Martha and Mary Magdalene

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Caravaggio, Martha and Mary Magdalene, 1598

By MEGAN GANNON

Mary Magdalene is often seen as the woman lamenting over the feet of Christ. Although in Caravaggio’s depiction of the young women she resembles a well put together socialite, not a grieving widow. A woman before her life was changed by God. Caravaggio, not one to fuss around with titles, simply called the painting Martha and Mary Magdalene. Despite the ordinary name, through Martha and Mary Magdalene Caravaggio intimately captures a moment between two sisters as they debate the meaning of life. 

He draws the viewer in the with blockly table, exposing the slightly run down corner on the left to demonstrate the wear and tear of the space Martha and Mary Magdalene occupy. Additionally he brings the viewer’s gaze upwards with the lacks of objects on the table. Caravaggio closes off the left-side of the paintings with Martha’s attire. His use heavy draping mimics the background and table, demonstrating how Martha exists as part of the scene, part of the world with the worn down corners. 

Mary Magdalene represents the opposite with her ornate dress, with the heavy beading on her bodice in comparison to her sister’s simpleton dress. Despite different styles, Caravaggio's parallels the sister’s bond in the the red hues that fall of their left shoulders. Although here by painting Martha’s red slighter duller and without elaborate folding, Caravaggio references Martha’s maturity and responsibility. While Mary’s vibrant red cloth hints at life just being, a red not yet tarnished or dulled by time, but awaiting it’s arrival into the world. Caravaggio continues this theme with the green hues as well, juxtaposing the Mary vibrancy with Martha's dullness. 

Despite the lack of blood and violence in Martha and Mary Magdalene, Caravaggio still creates immense tension regarding the bond between the two. According to the New Testament story, this scene depicts Martha attempting to convert Mary Magdalene to follow Jesus Christ. Through Martha’s open palms, one feels her desperation and with Mary Magdalene’s gnarled fingers one feels her anxiety and fear of the unknown.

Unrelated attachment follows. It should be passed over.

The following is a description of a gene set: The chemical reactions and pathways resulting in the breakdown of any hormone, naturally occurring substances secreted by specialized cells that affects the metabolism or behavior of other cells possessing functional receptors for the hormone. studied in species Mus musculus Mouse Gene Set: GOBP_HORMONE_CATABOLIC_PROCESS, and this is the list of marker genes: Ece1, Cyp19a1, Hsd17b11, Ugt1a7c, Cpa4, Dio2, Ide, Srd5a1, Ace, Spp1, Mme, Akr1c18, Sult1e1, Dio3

Martha’s openness indicates her lack of fear, while Mary Magdalene’s desperate clutch on the flower in her hand and attachment to the mirror to her right represents a fear of letting go. Mary Magdalene’s right hand hovers above the light source of the painting which stems from the a slightly off centered point in the mirror. Mary points to this unknown source of light, asking to her sister, "Is this glimpse of light God?" Martha's upward glance of the head toward Mary and the light confirms Mary's beliefs. Yet do they agree? 

Caravaggio uses different lines of sight for the two women to represent a disconnect between the two, to demonstrate that despite the obvious similarities between the two women a spiritual connection is nonexistent. 

I love the intimacy of the painting, the feelings that I am invading a private moment between two sisters and questioning whether I should slowly tip toe out the backdoor. Caravaggio does not need blood to make the viewer uncomfortable. By making you feel as if you have intruded on something, Caravaggio makes you feel a part of something more important than yourself. 

Caravaggio takes religious figures outside of heaven to relate them to his people of Rome. For God acts the same on the filthy streets of Rome as he does in the most prestigious rooms of Vatican. In the case of Caravaggio perhaps his desire to see everyone on his level, relates back to his lack of title and sufficient funds. Caravaggio proves how little pedigree matters by ripping God out of the heavens and placing him in a darkly lit room, home to the ordinary. 

I charge you to look at Martha and Mary Magdalene without thinking of the biblical story or title, think about two women just talking about life, weighing out wealth and fulfillment, just trying to figure out their place in this great big world. For in the eyes of Caravaggio, we peasants are the models of God. Caravaggio forces you to recognize your humanity head on. It’s time get your head out of those gold trimmed clouds and let the dark Earth engulf you.

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